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Digital transformation as a vehicle for development.

By Nuria Simo, CIO, Inter-American Development Bank 

Change is never easy and it’s viewed by many as an even bigger challenge in public sector and inter-governmental organizations. This common perception was highlighted for me when I decided to join the Inter-American Development Bank. I was very excited about the IDB’s vision to improve lives across Latin America and the Caribbean, but most of my friends warned me that I should prepare for a bureaucratic structure and a strong resistance to change.

So I was pleasantly surprised when the plans to push digital capabilities as a vehicle for development received support from my supervisors as well as my team.  This is not to imply that there were no challenges, but the pace of change was definitely no slower than in the private sector.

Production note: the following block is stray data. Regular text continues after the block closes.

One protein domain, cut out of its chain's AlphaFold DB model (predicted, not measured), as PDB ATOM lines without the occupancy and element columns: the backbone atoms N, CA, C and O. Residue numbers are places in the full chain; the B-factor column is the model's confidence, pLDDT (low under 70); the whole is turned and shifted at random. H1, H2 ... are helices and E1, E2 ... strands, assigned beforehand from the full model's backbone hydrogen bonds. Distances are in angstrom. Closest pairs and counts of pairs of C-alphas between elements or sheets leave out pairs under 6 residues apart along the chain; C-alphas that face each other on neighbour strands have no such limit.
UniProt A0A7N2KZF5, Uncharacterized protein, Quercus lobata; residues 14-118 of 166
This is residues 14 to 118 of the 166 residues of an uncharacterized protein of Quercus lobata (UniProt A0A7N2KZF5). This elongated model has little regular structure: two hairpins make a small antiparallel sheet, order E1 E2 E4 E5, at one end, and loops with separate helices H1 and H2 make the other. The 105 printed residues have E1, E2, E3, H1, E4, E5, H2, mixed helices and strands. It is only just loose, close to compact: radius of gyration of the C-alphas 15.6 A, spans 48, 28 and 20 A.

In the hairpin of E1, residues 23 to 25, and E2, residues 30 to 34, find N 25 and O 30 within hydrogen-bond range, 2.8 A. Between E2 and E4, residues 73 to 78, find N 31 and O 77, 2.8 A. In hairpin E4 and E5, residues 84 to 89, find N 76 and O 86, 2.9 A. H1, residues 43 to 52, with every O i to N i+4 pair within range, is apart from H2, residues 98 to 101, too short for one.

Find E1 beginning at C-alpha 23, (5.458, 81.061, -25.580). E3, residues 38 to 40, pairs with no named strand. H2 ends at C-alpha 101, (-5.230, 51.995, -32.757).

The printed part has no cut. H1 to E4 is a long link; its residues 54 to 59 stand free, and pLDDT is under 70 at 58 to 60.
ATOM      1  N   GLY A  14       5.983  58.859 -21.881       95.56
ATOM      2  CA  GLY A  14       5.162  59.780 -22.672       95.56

On the contrary, I found some serious advantages in the development sector. For one thing, we are not driven by quarterly results or profit and loss, and that helps us plan for the long term and drive digital transformation smoothly on many levels.

If I’ve learned one lesson at the IDB, it’s this: Whenever you feel that an institution is slow and bureaucratic, always stop to check who is moving slowly — you or the institution?

Promise of Connections

In the two years since I joined the IDB, my agenda has been pretty simple: To drive the strategic digitalization of IDB’s processes and operations in order to become a leading source of development finance in Latin America and the Caribbean.

We have faced frequent challenges, like the lack of information, inadequate infrastructure, and complex regulatory systems in the region. Digital platforms have helped us increase collaboration inside and outside the Bank.